A Fitting Way to Honor the ADA
By Lisa Yarkony, PhD
Twenty-four years ago, 3,000 people gathered on the White House lawn to witness a historic act. The sea of faces focused on President George H.W. Bush as he made the world’s first declaration of equality for the disabled. “Three weeks ago,” he said, “we celebrated our nation’s Independence Day. Today, we’re here to rejoice in and celebrate another ‘independence day,’ one that is long overdue. With today’s signing of the landmark Americans with Disabilities Act, every man, woman, and child with a disability can now pass through once-closed doors into a bright, new era of equality, independence, and freedom.”
The new civil rights act, Bush went on to explain, was the work of a committed coalition. It included Democrats and Republicans, public officials and private citizens, members of the executive and legislative branches, both the able bodied and the disabled. What linked them was a dream and determination to make it come true. They also shared personal experience of disability and the recognition that the disabled deserved access to the mainstream of American life. There were too many people for Bush to thank them all as he signed the act into law but he did single out Senate minority leader, Kansas Republican, and disabled World War II veteran Bob Dole. “On a very personal basis,” Bush said, “Bob Dole has inspired me.”
Dole was among the founding fathers of the ADA who tore down walls of exclusion for the disabled. These champions of the disabled also included Senators Tom Harkin, Orrin Hatch, and Edward Kennedy; House Majority Whip, Tony Coelho; and Justin Dart, who chaired the Congressional Task Force on the Rights and Empowerment of Americans with Disabilities. Their work fulfilled the promise of the 1964 Civil Rights Act for a new group of people and showed what leaders can do when they work in a bipartisan way. The ADA’s progress in Congress depended largely on these key figures and their faith in the goals of the ADA.
They needed to keep the faith as they faced protests from the many public and private organizations that would have to make costly accommodations for the disabled under the act. “It was a very contentious debate on the ADA,” Dole said, since many lawmakers feared losing votes from businesses in their states. “But finally a majority of senators changed their minds,” and what made the difference was “all of us persuasive supporters,” he reminisced. “I had a lot of personal contact with them and the White House was involved, too. We had a lot of help. A lot of them were on the fence and weren’t for the ADA. They had heard from people back home about elevators and other problems for people who didn’t have access. That’s a principal part of the bill because if I’m in a wheelchair and can’t get into a restaurant, that’s a problem. We were contacting these undecided people personally.” And no one reached out to more people than Justin Dart, whose public forums helped put the ADA on the legislative map.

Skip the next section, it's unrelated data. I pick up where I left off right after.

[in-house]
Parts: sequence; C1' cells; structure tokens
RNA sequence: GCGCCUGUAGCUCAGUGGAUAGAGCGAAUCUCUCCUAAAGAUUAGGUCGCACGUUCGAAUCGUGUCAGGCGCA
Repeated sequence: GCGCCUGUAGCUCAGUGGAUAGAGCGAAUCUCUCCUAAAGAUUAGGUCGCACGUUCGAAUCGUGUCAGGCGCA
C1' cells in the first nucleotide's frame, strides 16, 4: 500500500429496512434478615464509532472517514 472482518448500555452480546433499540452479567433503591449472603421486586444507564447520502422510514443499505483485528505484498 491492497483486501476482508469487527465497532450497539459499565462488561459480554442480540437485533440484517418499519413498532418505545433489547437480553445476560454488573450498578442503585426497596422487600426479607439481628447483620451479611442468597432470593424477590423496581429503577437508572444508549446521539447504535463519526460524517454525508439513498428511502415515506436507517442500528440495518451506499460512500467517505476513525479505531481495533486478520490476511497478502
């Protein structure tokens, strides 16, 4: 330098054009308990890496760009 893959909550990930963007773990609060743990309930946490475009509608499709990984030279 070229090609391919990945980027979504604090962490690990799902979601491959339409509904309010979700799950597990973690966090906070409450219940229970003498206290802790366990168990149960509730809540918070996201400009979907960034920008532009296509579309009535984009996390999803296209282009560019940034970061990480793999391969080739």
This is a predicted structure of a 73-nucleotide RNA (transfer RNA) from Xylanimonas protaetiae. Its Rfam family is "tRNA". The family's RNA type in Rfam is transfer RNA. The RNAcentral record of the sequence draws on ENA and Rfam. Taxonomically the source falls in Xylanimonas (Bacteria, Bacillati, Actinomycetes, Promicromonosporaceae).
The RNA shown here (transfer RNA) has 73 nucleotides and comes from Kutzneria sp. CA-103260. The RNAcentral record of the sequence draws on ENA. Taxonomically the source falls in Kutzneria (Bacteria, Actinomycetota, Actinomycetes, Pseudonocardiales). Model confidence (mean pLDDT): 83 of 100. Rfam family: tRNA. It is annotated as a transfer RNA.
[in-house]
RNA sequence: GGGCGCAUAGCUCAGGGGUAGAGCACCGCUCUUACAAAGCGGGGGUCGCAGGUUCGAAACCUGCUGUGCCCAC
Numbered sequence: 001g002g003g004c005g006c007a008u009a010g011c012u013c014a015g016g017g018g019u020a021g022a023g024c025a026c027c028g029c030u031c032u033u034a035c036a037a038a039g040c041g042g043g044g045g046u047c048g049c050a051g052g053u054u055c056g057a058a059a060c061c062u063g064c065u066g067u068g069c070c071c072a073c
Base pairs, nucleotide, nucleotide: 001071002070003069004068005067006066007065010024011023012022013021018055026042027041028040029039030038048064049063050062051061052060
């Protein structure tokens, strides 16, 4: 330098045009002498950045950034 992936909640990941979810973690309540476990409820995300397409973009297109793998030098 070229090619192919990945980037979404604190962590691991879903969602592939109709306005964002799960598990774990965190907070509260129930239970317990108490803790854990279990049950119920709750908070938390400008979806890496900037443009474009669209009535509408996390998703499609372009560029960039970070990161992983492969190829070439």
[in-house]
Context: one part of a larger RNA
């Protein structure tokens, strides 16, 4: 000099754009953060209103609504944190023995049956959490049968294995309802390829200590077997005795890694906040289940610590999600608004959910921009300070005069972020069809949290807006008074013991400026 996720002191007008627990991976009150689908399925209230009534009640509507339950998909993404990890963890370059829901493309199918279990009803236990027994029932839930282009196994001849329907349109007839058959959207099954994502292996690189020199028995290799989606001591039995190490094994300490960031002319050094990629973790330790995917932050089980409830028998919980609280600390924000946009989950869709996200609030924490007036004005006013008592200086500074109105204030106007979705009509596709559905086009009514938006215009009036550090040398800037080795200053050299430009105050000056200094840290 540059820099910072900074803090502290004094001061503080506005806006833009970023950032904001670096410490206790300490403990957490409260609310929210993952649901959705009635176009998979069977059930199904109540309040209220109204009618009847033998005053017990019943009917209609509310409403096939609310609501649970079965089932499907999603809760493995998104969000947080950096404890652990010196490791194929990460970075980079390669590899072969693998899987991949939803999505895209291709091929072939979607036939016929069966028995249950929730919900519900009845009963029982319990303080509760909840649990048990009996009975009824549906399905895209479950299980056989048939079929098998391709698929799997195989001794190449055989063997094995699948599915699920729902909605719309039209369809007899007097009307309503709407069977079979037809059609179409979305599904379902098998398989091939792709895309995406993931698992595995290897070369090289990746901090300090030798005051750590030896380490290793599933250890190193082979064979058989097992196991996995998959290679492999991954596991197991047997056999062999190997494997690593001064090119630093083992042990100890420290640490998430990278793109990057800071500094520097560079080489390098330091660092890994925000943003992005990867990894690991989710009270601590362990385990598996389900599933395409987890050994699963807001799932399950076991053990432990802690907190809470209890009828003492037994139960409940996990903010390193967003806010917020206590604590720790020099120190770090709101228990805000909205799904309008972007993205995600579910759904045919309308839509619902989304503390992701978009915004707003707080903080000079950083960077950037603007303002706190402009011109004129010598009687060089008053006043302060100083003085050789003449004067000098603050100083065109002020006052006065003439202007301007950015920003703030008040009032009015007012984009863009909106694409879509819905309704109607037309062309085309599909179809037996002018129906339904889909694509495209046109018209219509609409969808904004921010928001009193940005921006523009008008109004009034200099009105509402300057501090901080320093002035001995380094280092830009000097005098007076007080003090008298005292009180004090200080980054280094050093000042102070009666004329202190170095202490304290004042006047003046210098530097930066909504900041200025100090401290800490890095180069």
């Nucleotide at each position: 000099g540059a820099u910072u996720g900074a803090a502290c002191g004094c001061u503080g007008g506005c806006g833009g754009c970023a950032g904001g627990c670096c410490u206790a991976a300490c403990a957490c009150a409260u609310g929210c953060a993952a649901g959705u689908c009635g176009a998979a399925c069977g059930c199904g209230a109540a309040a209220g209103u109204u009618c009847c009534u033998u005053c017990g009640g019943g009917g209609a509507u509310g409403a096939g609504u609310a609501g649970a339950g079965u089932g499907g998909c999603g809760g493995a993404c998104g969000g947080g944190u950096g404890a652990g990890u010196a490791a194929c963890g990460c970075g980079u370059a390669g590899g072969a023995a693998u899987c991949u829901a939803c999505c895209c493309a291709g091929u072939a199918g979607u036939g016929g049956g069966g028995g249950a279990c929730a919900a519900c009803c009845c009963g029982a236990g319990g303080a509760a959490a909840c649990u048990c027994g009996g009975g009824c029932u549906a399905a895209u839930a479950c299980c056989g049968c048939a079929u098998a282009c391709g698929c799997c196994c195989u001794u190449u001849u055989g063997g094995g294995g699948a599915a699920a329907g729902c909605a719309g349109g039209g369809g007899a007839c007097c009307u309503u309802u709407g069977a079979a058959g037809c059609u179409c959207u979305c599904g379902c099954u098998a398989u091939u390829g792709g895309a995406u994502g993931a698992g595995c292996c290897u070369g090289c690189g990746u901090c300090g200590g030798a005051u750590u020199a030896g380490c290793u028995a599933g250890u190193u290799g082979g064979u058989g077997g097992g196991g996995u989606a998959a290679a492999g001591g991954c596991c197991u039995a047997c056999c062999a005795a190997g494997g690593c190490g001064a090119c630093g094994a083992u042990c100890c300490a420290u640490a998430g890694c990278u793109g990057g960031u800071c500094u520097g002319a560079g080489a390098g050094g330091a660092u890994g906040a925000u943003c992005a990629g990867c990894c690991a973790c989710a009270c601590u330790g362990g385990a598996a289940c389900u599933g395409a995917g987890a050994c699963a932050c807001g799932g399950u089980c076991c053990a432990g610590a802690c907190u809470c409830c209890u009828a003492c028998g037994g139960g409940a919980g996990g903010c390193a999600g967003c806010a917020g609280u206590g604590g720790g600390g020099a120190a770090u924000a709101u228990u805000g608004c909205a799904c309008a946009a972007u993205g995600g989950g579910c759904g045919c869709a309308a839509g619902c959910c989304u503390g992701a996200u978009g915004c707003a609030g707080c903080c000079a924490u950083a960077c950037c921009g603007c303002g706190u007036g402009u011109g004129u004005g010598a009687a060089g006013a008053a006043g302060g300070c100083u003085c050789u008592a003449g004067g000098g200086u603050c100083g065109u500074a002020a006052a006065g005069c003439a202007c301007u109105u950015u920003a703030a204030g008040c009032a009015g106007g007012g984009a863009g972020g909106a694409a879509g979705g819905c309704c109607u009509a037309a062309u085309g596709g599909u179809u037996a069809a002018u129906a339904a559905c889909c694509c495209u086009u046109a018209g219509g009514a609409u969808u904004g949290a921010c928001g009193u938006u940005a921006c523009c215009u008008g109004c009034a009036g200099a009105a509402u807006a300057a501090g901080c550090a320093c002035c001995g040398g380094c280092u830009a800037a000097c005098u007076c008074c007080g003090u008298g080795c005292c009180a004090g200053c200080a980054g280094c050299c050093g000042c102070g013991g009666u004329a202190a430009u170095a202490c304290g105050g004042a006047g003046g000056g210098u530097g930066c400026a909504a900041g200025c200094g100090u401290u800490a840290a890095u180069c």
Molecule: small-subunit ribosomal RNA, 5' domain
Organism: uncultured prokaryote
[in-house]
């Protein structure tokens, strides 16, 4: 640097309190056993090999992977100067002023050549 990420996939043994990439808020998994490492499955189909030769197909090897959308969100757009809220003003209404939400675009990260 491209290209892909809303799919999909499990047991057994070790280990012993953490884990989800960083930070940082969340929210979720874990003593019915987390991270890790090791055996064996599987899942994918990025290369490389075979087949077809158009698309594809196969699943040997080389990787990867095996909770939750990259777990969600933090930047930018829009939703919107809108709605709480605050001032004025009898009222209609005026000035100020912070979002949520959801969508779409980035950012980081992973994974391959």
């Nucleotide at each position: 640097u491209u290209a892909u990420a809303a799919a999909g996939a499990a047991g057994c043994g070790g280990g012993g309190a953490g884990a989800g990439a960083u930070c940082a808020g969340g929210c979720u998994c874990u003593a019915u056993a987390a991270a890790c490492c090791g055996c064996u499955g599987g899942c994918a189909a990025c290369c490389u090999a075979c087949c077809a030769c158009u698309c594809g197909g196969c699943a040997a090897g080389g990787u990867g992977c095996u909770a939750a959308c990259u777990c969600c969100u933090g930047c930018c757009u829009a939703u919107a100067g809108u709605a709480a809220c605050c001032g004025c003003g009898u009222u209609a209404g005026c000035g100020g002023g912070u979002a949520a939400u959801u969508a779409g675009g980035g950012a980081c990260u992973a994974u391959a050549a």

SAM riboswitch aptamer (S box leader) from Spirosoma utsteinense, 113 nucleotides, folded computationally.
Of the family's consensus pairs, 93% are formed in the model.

The son of a prominent family, Dart contracted polio at age 18 and spent the rest of his life in a wheelchair. This didn’t stop him from building several successful companies in Mexico and Japan, where he provided work for women and the disabled. The turning point in Dart’s life came in 1966 when he went to war-torn Vietnam to investigate the status of rehabilitation. During a visit to a “rehabilitation center” for kids with polio, he was shocked at the sight of disabled children left on concrete floors to starve. One young girl took his hand and looked into his eyes in a way he couldn’t forget. “That scene,” he would recall, “is burned forever in my soul. For the first time in my life, I understood the reality of evil and that I was part of that reality.”